If you haven’t yet purchased The Day the Crayons Quit by Drew Daywalt for your avid reader, I highly recommend it. Not only is this book fun and engaging, it is a wonderful tool for discussing feelings and emotions with your little ones. Children are never too young to learn about emotional intelligence.
You see, my 4-year-old Princess Z had become accustomed to assuming the posture depicted by Beige Crayon whenever she felt sulky, sad, or ignored. I tried numerous tricks to snap her out of this mopey picture of negativity that was often accompanied by sighs, huffs, and ughs, but nothing worked.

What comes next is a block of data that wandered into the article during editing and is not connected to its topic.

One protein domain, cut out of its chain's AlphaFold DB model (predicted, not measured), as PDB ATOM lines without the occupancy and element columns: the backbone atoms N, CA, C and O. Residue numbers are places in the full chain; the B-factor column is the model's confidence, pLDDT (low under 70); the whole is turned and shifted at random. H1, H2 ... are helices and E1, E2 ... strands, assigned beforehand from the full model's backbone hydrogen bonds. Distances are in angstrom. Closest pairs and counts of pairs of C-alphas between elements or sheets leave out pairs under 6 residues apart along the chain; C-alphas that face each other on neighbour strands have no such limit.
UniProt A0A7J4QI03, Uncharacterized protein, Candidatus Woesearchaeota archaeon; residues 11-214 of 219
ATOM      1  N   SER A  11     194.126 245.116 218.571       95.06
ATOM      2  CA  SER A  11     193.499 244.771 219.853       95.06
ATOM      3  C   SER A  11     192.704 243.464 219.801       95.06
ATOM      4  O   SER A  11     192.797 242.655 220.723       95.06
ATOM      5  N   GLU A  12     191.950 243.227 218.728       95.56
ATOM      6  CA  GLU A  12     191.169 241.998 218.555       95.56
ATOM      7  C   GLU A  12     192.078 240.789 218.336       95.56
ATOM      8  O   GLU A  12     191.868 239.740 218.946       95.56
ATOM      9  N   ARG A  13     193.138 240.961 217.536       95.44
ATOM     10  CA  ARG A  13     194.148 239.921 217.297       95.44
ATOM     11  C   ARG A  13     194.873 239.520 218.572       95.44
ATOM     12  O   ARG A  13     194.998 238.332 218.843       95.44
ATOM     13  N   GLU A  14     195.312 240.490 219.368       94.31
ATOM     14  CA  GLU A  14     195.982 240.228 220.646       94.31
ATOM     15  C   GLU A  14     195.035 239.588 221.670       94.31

So you can imagine my excitement the first time I read The Day the Crayons Quit to her and came across Beige Crayon, her sulky comrade.
Me: Hey look. Do you want to be like Beige Crayon? Mopey and sad?
Princess Z: I don’t like Beige I like Pink.
Me: Okay, if you don’t want me to call you Beige, then you have to stop sulking.
Princess Z: I don’t like Beige. I like happy.
And that was it! These days, whenever I catch her stooping her shoulders and moping, I simply call her “Beige,” and she snaps out of it immediately.
I love books. Such great teachers.